Personal life and legacy
Henreid married Elizabeth Camilla Julia "Lisl" Glück (1908–1993) in 1936; the couple adopted two daughters.
He has two stars on the Hollywood Walk of Fame, one (for film) at 6366 Hollywood Boulevard and the other (for television) at 1720 Vine Street.
- Morgenrot (1933)
- Baroud (1933) as Bit Part (uncredited)
- Love in Morocco (1933) as bit part (uncredited)
- Hohe Schule, aka The Secret of Cavelli (1934) as Franz von Ketterer
- Eva, the Factory Girl (1935) as Fritz
- ...nur ein Komödiant (1935) as Velthen
- Victoria the Great (1937) as uncredited minor role
- Goodbye, Mr. Chips (1939) as Staefel
- Mad Men of Europe (1940) as Victor Brandt
- Night Train to Munich (1940) as Capt. Karl Marsen
- Under Your Hat (1940) as bit part
- Joan of Paris (1942) as Paul Lavallier
- Now, Voyager (1942) as Jerry Durrance
- Casablanca (1942) as Victor Laszlo
- In Our Time (1944) as Count Stefan Orwid
- Between Two Worlds (1944) as Henry Bergner
- The Conspirators (1944) as Vincent Van Der Lyn
- The Spanish Main (1945) as Capt. Laurent Van Horn
- Devotion (1946) as Rev. Arthur Nicholls
- Of Human Bondage (1946) as Philip Carey
- Deception (1946) as Karel Novak
- Song of Love (1947) as Robert Schumann
- Hollow Triumph, aka The Scar (1948) as John Muller / Dr. Bartok
- Rope of Sand (1949) as Commandant Paul Vogel
- So Young So Bad (1950) as Dr. John H. Jason
- Last of the Buccaneers (1950) as Jean Lafitte
- Pardon My French (1951) - Paul Rencourt
- For Men Only (1952) as Dr. Stephen Brice
- Thief of Damascus (1952) as General Abu Amdar
- Stolen Face (1952) as Dr. Philip Ritter
- Dans la vie tout s'arrange (1952) as Paul Rencourt
- Mantrap, aka Woman in Hiding (1953) as Hugo Bishop
- Siren of Bagdad (1953) as Kazah the Great
- Dieses Lied bleibt bei dir (1954) as Konrad Hegner
- Deep in My Heart (1954) as Florenz Ziegfeld
- Pirates of Tripoli (1955) as Edri al-Gadrian
- Meet Me in Las Vegas (1956) as Pierre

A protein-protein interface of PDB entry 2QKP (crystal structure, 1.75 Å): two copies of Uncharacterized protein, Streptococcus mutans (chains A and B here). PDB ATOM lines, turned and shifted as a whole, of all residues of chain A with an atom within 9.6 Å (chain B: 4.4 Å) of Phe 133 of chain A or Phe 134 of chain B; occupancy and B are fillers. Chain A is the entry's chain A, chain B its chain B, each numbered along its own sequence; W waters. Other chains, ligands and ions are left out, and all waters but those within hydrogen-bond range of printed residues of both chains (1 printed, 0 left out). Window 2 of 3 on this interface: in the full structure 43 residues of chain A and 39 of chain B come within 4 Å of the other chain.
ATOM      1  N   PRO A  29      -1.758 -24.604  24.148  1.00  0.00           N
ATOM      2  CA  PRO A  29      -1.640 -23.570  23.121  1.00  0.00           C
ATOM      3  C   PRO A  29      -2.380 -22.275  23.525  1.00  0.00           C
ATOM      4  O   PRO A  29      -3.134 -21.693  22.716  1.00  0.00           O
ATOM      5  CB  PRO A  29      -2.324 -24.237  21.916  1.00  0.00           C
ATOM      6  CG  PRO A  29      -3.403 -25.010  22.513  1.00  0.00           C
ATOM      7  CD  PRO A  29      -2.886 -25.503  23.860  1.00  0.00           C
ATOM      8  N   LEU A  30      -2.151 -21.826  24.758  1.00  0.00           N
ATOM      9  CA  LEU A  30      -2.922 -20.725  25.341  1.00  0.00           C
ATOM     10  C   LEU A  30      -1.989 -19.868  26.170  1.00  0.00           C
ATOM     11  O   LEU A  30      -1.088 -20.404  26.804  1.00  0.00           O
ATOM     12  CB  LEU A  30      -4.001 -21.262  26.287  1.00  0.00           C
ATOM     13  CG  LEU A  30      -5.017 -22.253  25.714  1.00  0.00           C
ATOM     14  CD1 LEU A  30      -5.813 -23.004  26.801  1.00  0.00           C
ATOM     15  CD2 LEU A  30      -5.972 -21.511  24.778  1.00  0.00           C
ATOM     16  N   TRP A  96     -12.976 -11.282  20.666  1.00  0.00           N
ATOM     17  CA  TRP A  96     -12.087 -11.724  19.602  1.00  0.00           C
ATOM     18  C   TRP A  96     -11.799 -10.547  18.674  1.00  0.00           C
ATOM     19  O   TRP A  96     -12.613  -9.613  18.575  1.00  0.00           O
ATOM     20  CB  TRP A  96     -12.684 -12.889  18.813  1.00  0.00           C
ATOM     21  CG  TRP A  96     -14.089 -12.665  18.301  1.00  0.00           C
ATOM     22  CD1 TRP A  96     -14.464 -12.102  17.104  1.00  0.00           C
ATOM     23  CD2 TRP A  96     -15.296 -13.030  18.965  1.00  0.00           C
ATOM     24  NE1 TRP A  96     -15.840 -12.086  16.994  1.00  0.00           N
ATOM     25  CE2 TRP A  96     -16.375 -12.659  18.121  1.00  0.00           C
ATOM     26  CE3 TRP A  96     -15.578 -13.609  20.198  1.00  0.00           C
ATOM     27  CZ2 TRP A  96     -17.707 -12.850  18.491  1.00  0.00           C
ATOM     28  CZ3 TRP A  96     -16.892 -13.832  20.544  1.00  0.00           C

- A Woman's Devotion (1956) as Capt. Henrique Monteros
- Ten Thousand Bedrooms (1957) as Anton
- Holiday for Lovers (1959) as Eduardo Barroso
- Never So Few (1959) as Nikko Regas
- Four Horsemen of the Apocalypse (1962) as Etienne Laurier
- Operation Crossbow (1965) as Gen. Ziemann
- The Madwoman of Chaillot (1969) as The General
- The Failing of Raymond (1971, TV Movie) as Dr. Abel
- Death Among Friends (1975, TV Movie) as Otto Schiller
- Exorcist II: The Heretic (1977) as The Cardinal (final film role)
As himself or narrator
- Hollywood Canteen (1944) - himself
- Peking Remembered (1967 documentary) - narrator
- Hollow Triumph (1948)
- For Men Only (1952)
- Maverick "Passage to Fort Doom" (1959)
- The Californians (1957-1959), various episodes
"Alfred Hitchcock Presents" TV series episode "Cell 227" (1960)
- Ballad in Blue (1964) (story)
|1946||Suspense||"Angel of Death"|
|1946||Suspense||"No More Alice"|
- Also the French version Dans la vie tout s'arrange (1952).
- Paul Henreid - Hollywood Star Walk
- Nationalbibliothek, Österreichische. "ANNO, Neue Freie Presse, 1916-04-25, Seite 13". anno.onb.ac.at (in German). Retrieved 2017-11-12.
- Glenn Collins (3 April 1992). "Paul Henreid, Actor, Dies at 84; Resistance Hero in 'Casablanca'". The New York Times.
- Burt A. Folkart (3 April 1992). "Paul Henreid, Who Gained Fame in 'Casablanca,' Dies". Los Angeles Times.
- "Paul Henreid | Hollywood Walk of Fame". www.walkoffame.com. Retrieved 4 December 2017.
- "Flight to the West". Internet Broadway Database. as "Paul Hernried" (cast not verified)
- "Paul Henreid". tcm.com. Turner Classic Movies, Inc. Retrieved 8 December 2017.
- Drama: Paul Henreid to Star as Pirate; Bel Geddes, Ball Both Stagebound Schallert, Edwin. Los Angeles Times (1923-Current File) [Los Angeles, Calif] 23 Feb 1950: A11.
- League, The Broadway. "Festival – Broadway Play – Original | IBDB". www.ibdb.com. Retrieved 16 November 2017.
- Paul Henreid - Hollywood Walk of Fame